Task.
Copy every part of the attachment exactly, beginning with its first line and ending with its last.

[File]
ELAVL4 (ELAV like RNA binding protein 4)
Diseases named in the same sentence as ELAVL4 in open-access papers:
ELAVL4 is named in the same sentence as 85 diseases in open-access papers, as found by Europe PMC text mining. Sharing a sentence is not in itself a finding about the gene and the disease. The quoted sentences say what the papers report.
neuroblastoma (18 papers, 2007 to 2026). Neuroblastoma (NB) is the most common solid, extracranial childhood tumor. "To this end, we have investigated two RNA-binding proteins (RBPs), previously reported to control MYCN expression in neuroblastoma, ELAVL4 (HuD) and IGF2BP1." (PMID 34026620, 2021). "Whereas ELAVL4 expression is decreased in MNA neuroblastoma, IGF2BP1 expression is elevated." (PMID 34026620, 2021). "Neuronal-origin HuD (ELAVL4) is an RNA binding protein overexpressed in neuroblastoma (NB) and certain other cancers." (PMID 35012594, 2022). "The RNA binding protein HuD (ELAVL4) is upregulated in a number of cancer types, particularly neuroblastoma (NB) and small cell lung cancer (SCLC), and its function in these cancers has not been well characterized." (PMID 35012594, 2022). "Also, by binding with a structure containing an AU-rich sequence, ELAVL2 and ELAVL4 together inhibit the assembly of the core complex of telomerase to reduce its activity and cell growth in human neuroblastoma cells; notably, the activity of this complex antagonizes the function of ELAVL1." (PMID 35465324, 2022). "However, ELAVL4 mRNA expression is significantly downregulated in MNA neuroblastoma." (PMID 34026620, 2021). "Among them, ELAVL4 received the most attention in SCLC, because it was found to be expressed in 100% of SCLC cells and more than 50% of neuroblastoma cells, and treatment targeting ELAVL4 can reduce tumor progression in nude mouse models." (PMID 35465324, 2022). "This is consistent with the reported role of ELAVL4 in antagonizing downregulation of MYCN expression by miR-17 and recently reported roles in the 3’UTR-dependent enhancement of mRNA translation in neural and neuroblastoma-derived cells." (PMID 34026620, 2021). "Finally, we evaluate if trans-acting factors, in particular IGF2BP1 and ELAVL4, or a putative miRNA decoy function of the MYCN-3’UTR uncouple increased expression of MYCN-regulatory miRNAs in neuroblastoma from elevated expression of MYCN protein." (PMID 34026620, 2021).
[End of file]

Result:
ELAVL4 (ELAV like RNA binding protein 4)
Diseases named in the same sentence as ELAVL4 in open-access papers:
ELAVL4 is named in the same sentence as 85 diseases in open-access papers, as found by Europe PMC text mining. Sharing a sentence is not in itself a finding about the gene and the disease. The quoted sentences say what the papers report.
neuroblastoma (18 papers, 2007 to 2026). Neuroblastoma (NB) is the most common solid, extracranial childhood tumor. "To this end, we have investigated two RNA-binding proteins (RBPs), previously reported to control MYCN expression in neuroblastoma, ELAVL4 (HuD) and IGF2BP1." (PMID 34026620, 2021). "Whereas ELAVL4 expression is decreased in MNA neuroblastoma, IGF2BP1 expression is elevated." (PMID 34026620, 2021). "Neuronal-origin HuD (ELAVL4) is an RNA binding protein overexpressed in neuroblastoma (NB) and certain other cancers." (PMID 35012594, 2022). "The RNA binding protein HuD (ELAVL4) is upregulated in a number of cancer types, particularly neuroblastoma (NB) and small cell lung cancer (SCLC), and its function in these cancers has not been well characterized." (PMID 35012594, 2022). "Also, by binding with a structure containing an AU-rich sequence, ELAVL2 and ELAVL4 together inhibit the assembly of the core complex of telomerase to reduce its activity and cell growth in human neuroblastoma cells; notably, the activity of this complex antagonizes the function of ELAVL1." (PMID 35465324, 2022). "However, ELAVL4 mRNA expression is significantly downregulated in MNA neuroblastoma." (PMID 34026620, 2021). "Among them, ELAVL4 received the most attention in SCLC, because it was found to be expressed in 100% of SCLC cells and more than 50% of neuroblastoma cells, and treatment targeting ELAVL4 can reduce tumor progression in nude mouse models." (PMID 35465324, 2022). "This is consistent with the reported role of ELAVL4 in antagonizing downregulation of MYCN expression by miR-17 and recently reported roles in the 3’UTR-dependent enhancement of mRNA translation in neural and neuroblastoma-derived cells." (PMID 34026620, 2021). "Finally, we evaluate if trans-acting factors, in particular IGF2BP1 and ELAVL4, or a putative miRNA decoy function of the MYCN-3’UTR uncouple increased expression of MYCN-regulatory miRNAs in neuroblastoma from elevated expression of MYCN protein." (PMID 34026620, 2021).